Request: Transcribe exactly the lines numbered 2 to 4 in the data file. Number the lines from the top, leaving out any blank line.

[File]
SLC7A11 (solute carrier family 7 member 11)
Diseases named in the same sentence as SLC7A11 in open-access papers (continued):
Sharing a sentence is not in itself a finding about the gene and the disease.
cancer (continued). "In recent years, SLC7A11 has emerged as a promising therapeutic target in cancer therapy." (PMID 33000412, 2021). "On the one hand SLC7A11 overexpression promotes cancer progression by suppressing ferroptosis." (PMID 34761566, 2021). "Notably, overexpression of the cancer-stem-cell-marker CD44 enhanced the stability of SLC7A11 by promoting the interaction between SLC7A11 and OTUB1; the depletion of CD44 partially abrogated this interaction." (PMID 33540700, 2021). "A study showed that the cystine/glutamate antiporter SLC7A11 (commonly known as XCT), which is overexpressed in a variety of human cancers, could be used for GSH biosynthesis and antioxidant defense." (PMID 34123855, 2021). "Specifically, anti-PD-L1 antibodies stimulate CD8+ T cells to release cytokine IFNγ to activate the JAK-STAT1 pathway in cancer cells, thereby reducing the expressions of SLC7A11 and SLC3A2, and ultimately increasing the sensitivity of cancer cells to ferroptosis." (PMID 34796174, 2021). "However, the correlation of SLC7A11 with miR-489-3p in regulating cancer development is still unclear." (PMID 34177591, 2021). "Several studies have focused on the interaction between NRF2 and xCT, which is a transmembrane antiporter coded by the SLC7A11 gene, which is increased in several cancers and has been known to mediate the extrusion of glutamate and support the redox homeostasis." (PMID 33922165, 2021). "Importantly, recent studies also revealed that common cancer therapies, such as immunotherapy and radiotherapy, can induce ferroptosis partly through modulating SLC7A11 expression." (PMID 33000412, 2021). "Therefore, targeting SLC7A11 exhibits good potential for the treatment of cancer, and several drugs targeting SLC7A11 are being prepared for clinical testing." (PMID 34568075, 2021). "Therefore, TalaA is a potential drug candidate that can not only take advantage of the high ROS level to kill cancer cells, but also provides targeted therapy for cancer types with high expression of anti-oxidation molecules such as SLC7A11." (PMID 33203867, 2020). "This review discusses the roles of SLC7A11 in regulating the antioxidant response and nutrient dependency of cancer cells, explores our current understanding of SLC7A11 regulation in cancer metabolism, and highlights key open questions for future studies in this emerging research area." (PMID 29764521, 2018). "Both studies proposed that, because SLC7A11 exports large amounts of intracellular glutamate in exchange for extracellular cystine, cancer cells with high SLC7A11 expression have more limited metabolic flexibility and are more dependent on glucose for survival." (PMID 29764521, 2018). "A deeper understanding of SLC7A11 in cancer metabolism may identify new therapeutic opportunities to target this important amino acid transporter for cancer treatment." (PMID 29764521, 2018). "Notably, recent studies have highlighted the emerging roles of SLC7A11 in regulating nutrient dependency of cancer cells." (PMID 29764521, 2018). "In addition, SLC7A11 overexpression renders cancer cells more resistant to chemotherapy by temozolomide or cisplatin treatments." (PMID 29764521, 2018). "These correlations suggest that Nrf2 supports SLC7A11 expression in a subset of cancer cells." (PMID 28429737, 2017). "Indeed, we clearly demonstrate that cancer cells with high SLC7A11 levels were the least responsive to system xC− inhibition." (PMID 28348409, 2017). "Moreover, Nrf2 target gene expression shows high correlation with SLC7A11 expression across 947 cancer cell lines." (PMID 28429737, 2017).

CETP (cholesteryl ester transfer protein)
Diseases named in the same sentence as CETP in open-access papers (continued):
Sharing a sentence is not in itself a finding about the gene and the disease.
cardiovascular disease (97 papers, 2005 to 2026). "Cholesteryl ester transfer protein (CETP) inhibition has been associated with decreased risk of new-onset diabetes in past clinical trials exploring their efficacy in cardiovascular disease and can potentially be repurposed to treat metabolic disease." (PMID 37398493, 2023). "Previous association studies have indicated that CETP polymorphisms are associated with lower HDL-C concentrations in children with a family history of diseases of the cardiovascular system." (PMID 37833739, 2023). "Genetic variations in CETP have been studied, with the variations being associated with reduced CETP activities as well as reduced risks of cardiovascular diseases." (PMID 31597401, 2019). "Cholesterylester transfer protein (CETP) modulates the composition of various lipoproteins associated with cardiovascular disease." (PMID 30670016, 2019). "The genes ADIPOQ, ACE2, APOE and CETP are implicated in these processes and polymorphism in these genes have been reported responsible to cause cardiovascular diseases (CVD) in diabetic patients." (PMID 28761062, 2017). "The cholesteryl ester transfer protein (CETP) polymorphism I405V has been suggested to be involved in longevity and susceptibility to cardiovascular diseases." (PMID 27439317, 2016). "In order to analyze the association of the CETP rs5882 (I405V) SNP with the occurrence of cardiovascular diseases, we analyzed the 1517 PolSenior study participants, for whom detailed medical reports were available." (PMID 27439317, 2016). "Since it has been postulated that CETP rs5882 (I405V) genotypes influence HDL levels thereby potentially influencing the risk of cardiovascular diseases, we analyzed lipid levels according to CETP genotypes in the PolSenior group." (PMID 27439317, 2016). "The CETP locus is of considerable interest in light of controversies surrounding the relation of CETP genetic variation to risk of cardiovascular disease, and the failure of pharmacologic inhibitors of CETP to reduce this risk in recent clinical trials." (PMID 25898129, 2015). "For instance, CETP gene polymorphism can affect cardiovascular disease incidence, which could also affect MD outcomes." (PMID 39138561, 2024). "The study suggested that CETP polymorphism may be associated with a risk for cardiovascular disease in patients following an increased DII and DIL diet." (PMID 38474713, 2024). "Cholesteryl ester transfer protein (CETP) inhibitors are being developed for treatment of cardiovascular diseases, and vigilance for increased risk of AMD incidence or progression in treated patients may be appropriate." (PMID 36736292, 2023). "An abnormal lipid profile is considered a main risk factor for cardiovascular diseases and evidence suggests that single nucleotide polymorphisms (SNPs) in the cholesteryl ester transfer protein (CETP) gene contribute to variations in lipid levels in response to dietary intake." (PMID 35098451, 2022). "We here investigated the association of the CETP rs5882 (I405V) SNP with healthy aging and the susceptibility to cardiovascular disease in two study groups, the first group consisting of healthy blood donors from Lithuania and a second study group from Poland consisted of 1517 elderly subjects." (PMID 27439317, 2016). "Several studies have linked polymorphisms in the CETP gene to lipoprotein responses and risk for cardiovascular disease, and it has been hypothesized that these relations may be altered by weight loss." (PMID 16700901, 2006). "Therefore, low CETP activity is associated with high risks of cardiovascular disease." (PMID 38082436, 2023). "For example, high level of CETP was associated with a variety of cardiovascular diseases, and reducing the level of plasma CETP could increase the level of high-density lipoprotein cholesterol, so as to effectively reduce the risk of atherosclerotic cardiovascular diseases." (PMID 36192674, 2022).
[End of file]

Diseases named in the same sentence as SLC7A11 in open-access papers (continued):
Sharing a sentence is not in itself a finding about the gene and the disease.
cancer (continued). "In recent years, SLC7A11 has emerged as a promising therapeutic target in cancer therapy." (PMID 33000412, 2021). "On the one hand SLC7A11 overexpression promotes cancer progression by suppressing ferroptosis." (PMID 34761566, 2021). "Notably, overexpression of the cancer-stem-cell-marker CD44 enhanced the stability of SLC7A11 by promoting the interaction between SLC7A11 and OTUB1; the depletion of CD44 partially abrogated this interaction." (PMID 33540700, 2021). "A study showed that the cystine/glutamate antiporter SLC7A11 (commonly known as XCT), which is overexpressed in a variety of human cancers, could be used for GSH biosynthesis and antioxidant defense." (PMID 34123855, 2021). "Specifically, anti-PD-L1 antibodies stimulate CD8+ T cells to release cytokine IFNγ to activate the JAK-STAT1 pathway in cancer cells, thereby reducing the expressions of SLC7A11 and SLC3A2, and ultimately increasing the sensitivity of cancer cells to ferroptosis." (PMID 34796174, 2021). "However, the correlation of SLC7A11 with miR-489-3p in regulating cancer development is still unclear." (PMID 34177591, 2021). "Several studies have focused on the interaction between NRF2 and xCT, which is a transmembrane antiporter coded by the SLC7A11 gene, which is increased in several cancers and has been known to mediate the extrusion of glutamate and support the redox homeostasis." (PMID 33922165, 2021). "Importantly, recent studies also revealed that common cancer therapies, such as immunotherapy and radiotherapy, can induce ferroptosis partly through modulating SLC7A11 expression." (PMID 33000412, 2021). "Therefore, targeting SLC7A11 exhibits good potential for the treatment of cancer, and several drugs targeting SLC7A11 are being prepared for clinical testing." (PMID 34568075, 2021). "Therefore, TalaA is a potential drug candidate that can not only take advantage of the high ROS level to kill cancer cells, but also provides targeted therapy for cancer types with high expression of anti-oxidation molecules such as SLC7A11." (PMID 33203867, 2020). "This review discusses the roles of SLC7A11 in regulating the antioxidant response and nutrient dependency of cancer cells, explores our current understanding of SLC7A11 regulation in cancer metabolism, and highlights key open questions for future studies in this emerging research area." (PMID 29764521, 2018). "Both studies proposed that, because SLC7A11 exports large amounts of intracellular glutamate in exchange for extracellular cystine, cancer cells with high SLC7A11 expression have more limited metabolic flexibility and are more dependent on glucose for survival." (PMID 29764521, 2018). "A deeper understanding of SLC7A11 in cancer metabolism may identify new therapeutic opportunities to target this important amino acid transporter for cancer treatment." (PMID 29764521, 2018). "Notably, recent studies have highlighted the emerging roles of SLC7A11 in regulating nutrient dependency of cancer cells." (PMID 29764521, 2018). "In addition, SLC7A11 overexpression renders cancer cells more resistant to chemotherapy by temozolomide or cisplatin treatments." (PMID 29764521, 2018). "These correlations suggest that Nrf2 supports SLC7A11 expression in a subset of cancer cells." (PMID 28429737, 2017). "Indeed, we clearly demonstrate that cancer cells with high SLC7A11 levels were the least responsive to system xC− inhibition." (PMID 28348409, 2017). "Moreover, Nrf2 target gene expression shows high correlation with SLC7A11 expression across 947 cancer cell lines." (PMID 28429737, 2017).